Is the MLK statue pornography?

Coretta Scott King’s cousin, Seneca Scott, echoed the reaction of many who viewed the MLK statue recently exhibited in Boston:

“The mainstream media … was reporting on it like it was all beautiful, ’cause they were told they had to say that. But then when it came out, a little boy pointed out — ‘That’s a penis!’ and everyone was like, ‘Yo, that’s a big old dong, man.’”


Unfortunately, explanations offered by the sculptor, Hank Willis Thomas, did not help matters.

He posted this on his website:

When we recognize that all storytelling is an abstraction, all representation is an abstraction, hopefully it allows us to be open to more dynamic and complex forms of representation that don’t stick us to narrative that oversimplifies a person or their legacy, and I think this work really tries to get to the heart of that.

This comment blurs the reasonable distinction between figurative and non-figurative art I drew in my American Thinker article here and muddies the waters with vague jargon typical of much that passes for art criticism these days.

Too bad because the controversy could easily have been avoided. It’s not too late. Bear with me.

A while ago, well before even thinking about making sculpture, I was about to enter a Tower Records store in Washington D.C. when I spotted an interesting artwork across the street.

Rising some thirty feet, the structure was built from metal railings painted black. The artist may have been identified but I don’t recall the name.

The structure was a three-dimensional lattice, consisting mostly of what I later learned was called negative space. Views differed in the degrees of arc apart as I walked around it.

But, I wondered, was there a viewing angle that the sculptor preferred? If so, what was it? Where should I stand to grasp the sculpture’s meaning?

Lacking answers, I walked back across the street to add to my record collection.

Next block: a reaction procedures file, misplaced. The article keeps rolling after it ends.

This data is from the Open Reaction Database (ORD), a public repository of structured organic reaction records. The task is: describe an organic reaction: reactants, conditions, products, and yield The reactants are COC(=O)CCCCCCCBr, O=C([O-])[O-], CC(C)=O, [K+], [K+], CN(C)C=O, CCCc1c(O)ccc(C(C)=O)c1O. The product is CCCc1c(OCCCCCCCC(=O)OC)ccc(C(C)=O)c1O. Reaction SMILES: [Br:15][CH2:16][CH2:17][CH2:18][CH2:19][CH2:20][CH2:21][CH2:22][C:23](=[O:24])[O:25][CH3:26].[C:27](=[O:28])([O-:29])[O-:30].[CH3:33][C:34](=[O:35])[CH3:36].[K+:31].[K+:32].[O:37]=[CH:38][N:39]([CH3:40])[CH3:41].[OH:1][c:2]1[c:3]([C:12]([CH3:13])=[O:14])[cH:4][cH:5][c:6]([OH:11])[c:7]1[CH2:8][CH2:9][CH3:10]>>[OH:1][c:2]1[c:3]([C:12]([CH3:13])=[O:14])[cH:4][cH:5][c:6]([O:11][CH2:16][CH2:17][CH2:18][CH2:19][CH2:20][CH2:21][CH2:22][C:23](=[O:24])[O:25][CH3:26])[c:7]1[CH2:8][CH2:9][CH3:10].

As Plato observed long ago, one’s perception of an object, any object, depends on one’s position with respect to it. This is the relativity of vision. Obvious, isn’t it?

The relativity of vision is usually no cause for alarm because changing one’s position relative to ordinary objects does not result in inconsistent experiences.

A chair looks like a chair no matter what the viewing angle.

It is helpful to think of objects generally as collections of viewing angles. In philosophy, this theory is known as Phenomenalism and was defended by Bishop George Berkeley (1685-1753).

It is helpful to think of the MLK statue—any statue—also as a collection of viewing angles, each potentially suggesting its own unique interpretation.[1]

For figurative sculptures, viewing angles any degrees of arc apart will form a consistent set, likewise their interpretation. Figurative sculptures and chairs are alike in this respect.

Now, it is true that several viewing angles of the MLK statue do indeed suggest the interpretation I proposed earlier, “the power of love.”

This is probably the preferred viewing angle the sculptor had in mind.

That interpretation vanishes, however, when the viewing angle is changed significantly. Have a look at photos of the MLK sculpture in Google Images and you’ll see what I mean.

The key point is that the sculptor has no control whatever over which viewing angle will be chosen once the work is on public display. This must be taken into account during composition.

Because it wasn’t, some viewing angles of the MLK statue turned out to suggest a sexual interpretation that Seneca Scott and many others at the exhibit found inappropriate.

The model used to built the statue can be seen on the artist’s website. The potentially embarrassing interpretation is already evident, yet it was missed, and the casting went ahead.

It’s not too late to change the composition. Having been involved in bronze casting myself, I realize the process is expensive and time-consuming.

What’s the alternative? Blocking access to viewing angles that suggest inappropriate interpretations is not an option in public exhibits.

A frequent contributor to American Thinker, Arnold Cusmariu retired from the Intelligence Community in 2010, where he worked as an analyst, analytic methodologist and analytic tradecraft instructor.  His book Logic for Kids is forthcoming from Jenny Stanford Publishing this summer.  Also a sculptor, Cusmariu's publications explaining his working aesthetic are available at 

[1] I have applied this idea in a series of sculptures titled Counterpoint, currently at #26. The following articles expand on this issue. PDF files are available online and contain photos.

“The Structure of an Aesthetic Revolution.” Journal of Visual Arts Practice 8.3 (2009), 163-179.

“The Perils of Aphrodite: A New Take on Star Theory.”  Film International 13.3 (2015), 97-116.

“Baudelaire’s Critique of Sculpture.” Journal of Aesthetic Education 49.3 (2015), 96-124.

“Toward an Epistemology of Art.” Symposion 3.1 (2016), 37-64.

“The Prometheus Challenge.” Symposion 4.1 (2017), 17-47.

“The Prometheus Challenge Redux.” Symposion, 4.2 (2017), 175-209.

“Art and Turing Machines,” Symposion (2023), forthcoming.

Image: Screen shot from PBS video, via YouTube

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